Vietnam borders Cambodia, Laos and China, snaking from the Gulf of Thailand in the south to the Gulf of Tongking in the north. The Mekong Delta dominates the southern tip where it's wet, swampy and furiously fertile. Travelling north, the coastline changes shape and colour, from mangrove green to beach white and further north still, the towering limestone karsts of Halong Bay peak above the sea, like enormous chess pieces on a pristine watery board, whilst inland, the cool hills around Sapa roll in all directions, scarred with the terraces of rice paddies of rock-strewn rivers.
"A day of travelling will bring a basketful of learning."
For ease, join an escorted tour or take a private tour with a driver and local guide. Trains are a fantastic way to see the country and you can travel from north to south in minimal time, stopping at key cultural centres on the way. The stations are easy to navigate, trains are easy to use and comparatively cheap, comfortable and clean. Alternatively, there are regional airports in many of the major centres (outside of Hanoi and Ho Chi Minh City) including at Cáº§n ThÆ¡, Danang, Nha Trang and Huáº¿.
"If you want to travel fast use the old roads."
"East Asia has prospered since the end of the Vietnam War, and Northeast Asia has prospered since the end of the Korean War in a way that seems unimaginable when you think of the history of the first half of the century."
Though sadly best known for the relatively recent Vietnam War, Vietnam has long had an interesting and conflict-stained past. It has changed hands and repelled the world's great powers on numerous occasions, with little time to re-settle between each encounter.
The country's recorded history starts with an embedded Chinese hegemony that lasted more than a millennium, finally giving way to the first independent Vietnamese dynasty of any real significance, the Ly, which started in 1009 and lasted more than 200 years. Since then, there have been various short and long term ruling dynasties and the Chinese even returned for a brief second period in the 1400s.
The arrival of the colonial French forces in the late 19th century was therefore, in many ways, just another occupation in a long list. From Vietnam, the French moved west and north into Cambodia and Laos, carving for themselves a small piece of Asia known collectively as Indochina.
It was revolutionary leader Ho Chi Minh who, with the support of the world's growing socialist powers, finally expelled the French in 1954. With the French removed, the country divided into two, setting the stage for the war that subsequently led the world's leading super-power, the USA, to its first ever military defeat.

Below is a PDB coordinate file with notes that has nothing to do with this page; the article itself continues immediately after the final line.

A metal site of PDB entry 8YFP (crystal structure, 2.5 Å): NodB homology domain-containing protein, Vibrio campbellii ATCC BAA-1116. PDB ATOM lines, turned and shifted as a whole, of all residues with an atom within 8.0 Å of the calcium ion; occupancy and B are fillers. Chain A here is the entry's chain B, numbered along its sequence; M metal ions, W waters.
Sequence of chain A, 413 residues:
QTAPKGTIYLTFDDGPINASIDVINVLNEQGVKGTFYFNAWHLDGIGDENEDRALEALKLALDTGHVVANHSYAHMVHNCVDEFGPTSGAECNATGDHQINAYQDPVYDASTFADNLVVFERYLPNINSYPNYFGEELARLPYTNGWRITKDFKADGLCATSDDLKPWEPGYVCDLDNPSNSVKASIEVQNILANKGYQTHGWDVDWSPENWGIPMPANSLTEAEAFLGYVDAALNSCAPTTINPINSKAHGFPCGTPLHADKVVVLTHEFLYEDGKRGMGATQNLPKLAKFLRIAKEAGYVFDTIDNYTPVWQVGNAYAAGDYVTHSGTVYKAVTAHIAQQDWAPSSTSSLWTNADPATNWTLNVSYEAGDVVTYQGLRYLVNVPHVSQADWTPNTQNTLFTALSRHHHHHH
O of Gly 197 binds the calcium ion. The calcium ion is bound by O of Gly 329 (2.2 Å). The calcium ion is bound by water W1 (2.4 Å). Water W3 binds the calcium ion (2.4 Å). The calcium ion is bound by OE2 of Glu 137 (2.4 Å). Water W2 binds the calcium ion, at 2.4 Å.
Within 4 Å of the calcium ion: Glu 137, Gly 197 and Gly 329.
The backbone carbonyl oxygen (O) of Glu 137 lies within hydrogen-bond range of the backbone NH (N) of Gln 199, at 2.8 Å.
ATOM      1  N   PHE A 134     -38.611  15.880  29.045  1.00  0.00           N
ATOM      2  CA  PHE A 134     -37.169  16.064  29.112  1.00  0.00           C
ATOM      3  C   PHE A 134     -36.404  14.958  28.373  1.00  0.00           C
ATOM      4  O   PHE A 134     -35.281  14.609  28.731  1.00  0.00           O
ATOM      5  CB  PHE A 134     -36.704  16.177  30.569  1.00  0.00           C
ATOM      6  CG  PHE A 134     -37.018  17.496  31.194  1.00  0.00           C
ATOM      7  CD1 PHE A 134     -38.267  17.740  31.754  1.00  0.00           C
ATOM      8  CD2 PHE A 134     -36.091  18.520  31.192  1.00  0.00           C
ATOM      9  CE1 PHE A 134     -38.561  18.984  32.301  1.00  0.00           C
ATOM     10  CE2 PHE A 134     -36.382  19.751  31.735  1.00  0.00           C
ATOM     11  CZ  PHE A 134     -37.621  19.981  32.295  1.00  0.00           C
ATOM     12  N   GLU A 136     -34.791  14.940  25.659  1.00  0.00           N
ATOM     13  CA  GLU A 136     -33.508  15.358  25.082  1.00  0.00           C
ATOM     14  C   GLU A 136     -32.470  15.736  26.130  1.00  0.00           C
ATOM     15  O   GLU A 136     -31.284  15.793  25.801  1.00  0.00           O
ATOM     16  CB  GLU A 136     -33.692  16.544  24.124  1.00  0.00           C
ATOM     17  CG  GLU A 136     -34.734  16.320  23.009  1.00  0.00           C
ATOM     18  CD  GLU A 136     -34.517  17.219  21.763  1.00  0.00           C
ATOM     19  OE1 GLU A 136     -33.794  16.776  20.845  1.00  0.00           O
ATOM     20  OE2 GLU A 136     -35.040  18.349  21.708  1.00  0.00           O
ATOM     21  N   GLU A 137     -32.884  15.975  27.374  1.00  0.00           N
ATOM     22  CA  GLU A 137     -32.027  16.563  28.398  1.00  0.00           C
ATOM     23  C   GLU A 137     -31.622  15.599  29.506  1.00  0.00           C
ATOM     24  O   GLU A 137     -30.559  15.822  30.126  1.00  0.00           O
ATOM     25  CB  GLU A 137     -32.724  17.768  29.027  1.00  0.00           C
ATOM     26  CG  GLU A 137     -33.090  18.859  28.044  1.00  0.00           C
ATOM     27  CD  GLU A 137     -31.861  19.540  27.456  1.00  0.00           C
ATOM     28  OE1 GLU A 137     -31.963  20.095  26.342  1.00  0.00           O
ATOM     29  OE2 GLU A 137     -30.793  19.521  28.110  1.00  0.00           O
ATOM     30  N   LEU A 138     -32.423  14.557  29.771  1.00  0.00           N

It's a history that led to the growth of a strong national sentiment, which now, in the form of the Socialist Republic, has helped Vietnam become a beacon of modernisation and economic industry.
"During the fifties, political and military activities in Vietnam were heavily influenced by the French, who as recent colonial masters, made all-important decisions."
Nguyen Cao Ky
Key words & phrases
"The irony of acquiring a foreign tongue is that I have amassed just enough cheap, serviceable words to fuel my desires and never, never enough lavish, impudent ones to feed them."
Monique Truong, The Book of Salt
Vietnamese is the official and most prominently spoken language in Vietnam. Though there is an array of minority languages, the vast majority speak Vietnamese as their first language. The most obvious variant is not dialect but accent; there are three strong regional accents - northern, central and southern.
English is spoken in the major tourist centres, though this is not the case in smaller or less-visited settlements. Chinese and Khmer are also spoken and French is still used by older generations, a legacy from colonial times.
Though Vietnamese is notoriously difficult to learn, it's worth investing a bit of time to learn a handful of phrases before you go, if only the basics such as xin chào (hello) or táº¡m biá»‡t (goodbye), and da (yes) and không (no) or làm (please) and càm o'n (thank you). Not only could it become indispensable away from the major centres, but also, using a few courtesies in Vietnamese is always appreciated by local people. Luckily, as the language uses the Roman alphabet, place names are easy to recognise and remember.
"He that has a tongue in his head may find his way anywhere."
The official currency of Vietnam is the Vietnam Dong (VND). Though US dollars are widely accepted, it is preferable to use Dong as often as possible and you may find that this is the only currency accepted in rural areas. As a guideline, exchange rates are as follows: £1 = 33,500d, US$1 = 20,000d, €1 = 27,800d. (Check the current exchange rate at www.xe.com before you travel). Coins come in denominations of 200d, 500d, 1000d, 2000d and 5000d and notes in 10,000d, 20,000d, 50,000d, 100,000d, 200,000d, 500,000d.